I began for the simple reason that I had lived through this horrendous ordeal and I ached for someone to confide in. But reliving the most painful part of my life was extraordinarily difficult. Ultimately the only reason that I was able to persevere was my deep belief that the story was important and needed to be told. That is still true.
This is a true story and no one can tell it better than the people who lived it. A crime reporter can look at the details of a case, but they cannot tell you how it feels to live through it. I can and I did. I used the pre-trial and trial transcripts, copies of the police reports, the autopsy and DNA reports, and DVD recordings of all of the evidence in the case. I've done copious research. But more importantly, I take readers step-by-step through what it feels like when your 16-year-old son is accused of first-degree murder; all the odds are stacked against him; and his defense is in the hands of attorneys you can’t fully trust to come through for you.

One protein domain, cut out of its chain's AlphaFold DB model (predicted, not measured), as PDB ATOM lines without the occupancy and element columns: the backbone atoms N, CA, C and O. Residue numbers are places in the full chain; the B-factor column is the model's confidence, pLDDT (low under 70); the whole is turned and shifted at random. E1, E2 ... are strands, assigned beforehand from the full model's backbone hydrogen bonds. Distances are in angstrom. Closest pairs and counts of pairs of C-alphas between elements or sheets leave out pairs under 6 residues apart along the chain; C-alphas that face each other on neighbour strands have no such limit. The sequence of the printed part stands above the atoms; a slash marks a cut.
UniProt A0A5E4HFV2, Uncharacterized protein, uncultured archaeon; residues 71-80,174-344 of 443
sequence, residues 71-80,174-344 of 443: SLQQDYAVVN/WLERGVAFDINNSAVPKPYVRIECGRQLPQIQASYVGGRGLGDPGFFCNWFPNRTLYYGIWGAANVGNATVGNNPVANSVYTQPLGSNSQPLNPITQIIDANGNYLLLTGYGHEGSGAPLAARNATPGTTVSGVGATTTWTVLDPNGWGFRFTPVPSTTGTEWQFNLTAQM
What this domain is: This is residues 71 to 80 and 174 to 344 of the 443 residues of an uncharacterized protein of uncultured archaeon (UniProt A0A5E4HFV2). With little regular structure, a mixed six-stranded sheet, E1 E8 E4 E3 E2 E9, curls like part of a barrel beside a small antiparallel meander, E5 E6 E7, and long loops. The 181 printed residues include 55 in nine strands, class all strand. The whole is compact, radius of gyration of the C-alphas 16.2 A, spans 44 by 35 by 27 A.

"Gangs are on the rise again." This portent of trouble comes from the FBI'S expert on gangs, Linda Schmidt. Today, there are over 30,000 gangs across America and over 800,000 gang members. Gangs are savvy and scarier than ever. Their firepower, military background and lack of restraint have made some city centers too dangerous to patrol. As gang power grows, knowledge is the best antidote and the best inducement to corrective actions. The interviews, street wisdom and advice that are used throughout this book show its heavy dose of reality. Specialist Linda Schmidt goes deep into gang territory without a badge or gun. She uses a lethal mix of wily street smarts, courage, and determination. She possesses the secret weapons of confidence and caring, and the unnerving manner and moral compass of a grandmother. There are very few in law enforcement who have gotten so far beneath the surface of gang life. Linda can look at a wall of graffiti and read the hieroglyphics that predict an impending murder. She has leaned over unidentified corpses on the cold steel of the coroner's table and told their life story by interpreting the codes of their tattoos. Linda's book is a crucial primer for anyone who needs to learn the customs and codes of the gang world. She brings you systematically through the anthropology, psychology and pathology of the gang culture. This book is not an ideology approach but rather a practical book with a set of steps to follow. It provides specific advice and ideas for actions. Interviews, photos, experiences and case studies are included to make the book much more user-friendly to prosecutors, police and corrections officials. One of the goals of this book is to provide all law enforcement (local, state, and federal) with a method for working together to get the best results when dealing with gang cases. It will make law enforcers sit up and take notice. This book will get real results in a short time if it's carefully explained advice is heeded.